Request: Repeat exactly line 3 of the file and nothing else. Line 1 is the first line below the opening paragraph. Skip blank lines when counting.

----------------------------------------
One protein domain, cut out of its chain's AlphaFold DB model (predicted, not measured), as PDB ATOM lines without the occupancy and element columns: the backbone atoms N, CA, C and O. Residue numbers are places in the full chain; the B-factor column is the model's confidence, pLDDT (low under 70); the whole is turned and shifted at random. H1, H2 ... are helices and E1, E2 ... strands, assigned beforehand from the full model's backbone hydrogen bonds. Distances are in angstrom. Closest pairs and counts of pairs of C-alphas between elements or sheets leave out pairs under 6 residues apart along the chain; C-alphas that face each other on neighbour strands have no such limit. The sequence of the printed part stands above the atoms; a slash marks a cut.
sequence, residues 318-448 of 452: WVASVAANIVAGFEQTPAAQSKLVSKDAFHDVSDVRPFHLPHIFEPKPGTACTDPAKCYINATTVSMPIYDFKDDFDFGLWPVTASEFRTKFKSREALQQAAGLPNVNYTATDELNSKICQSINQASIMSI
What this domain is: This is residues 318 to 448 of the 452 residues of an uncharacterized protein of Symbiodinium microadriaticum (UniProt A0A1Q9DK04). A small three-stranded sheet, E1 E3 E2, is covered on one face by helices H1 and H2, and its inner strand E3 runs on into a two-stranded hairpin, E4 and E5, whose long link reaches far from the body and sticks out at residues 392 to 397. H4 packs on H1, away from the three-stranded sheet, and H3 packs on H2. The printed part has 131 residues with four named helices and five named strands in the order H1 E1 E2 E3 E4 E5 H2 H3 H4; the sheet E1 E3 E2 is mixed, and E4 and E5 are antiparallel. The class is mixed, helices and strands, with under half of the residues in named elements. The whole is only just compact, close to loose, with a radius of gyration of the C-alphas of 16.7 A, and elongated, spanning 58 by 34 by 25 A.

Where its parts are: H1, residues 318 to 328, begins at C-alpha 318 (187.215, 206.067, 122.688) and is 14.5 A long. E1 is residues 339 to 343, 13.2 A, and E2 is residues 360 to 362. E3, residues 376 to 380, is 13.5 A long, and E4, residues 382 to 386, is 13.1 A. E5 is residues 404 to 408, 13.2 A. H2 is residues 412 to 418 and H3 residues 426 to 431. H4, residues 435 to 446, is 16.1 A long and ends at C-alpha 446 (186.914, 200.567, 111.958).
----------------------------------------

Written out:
Where its parts are: H1, residues 318 to 328, begins at C-alpha 318 (187.215, 206.067, 122.688) and is 14.5 A long. E1 is residues 339 to 343, 13.2 A, and E2 is residues 360 to 362. E3, residues 376 to 380, is 13.5 A long, and E4, residues 382 to 386, is 13.1 A. E5 is residues 404 to 408, 13.2 A. H2 is residues 412 to 418 and H3 residues 426 to 431. H4, residues 435 to 446, is 16.1 A long and ends at C-alpha 446 (186.914, 200.567, 111.958).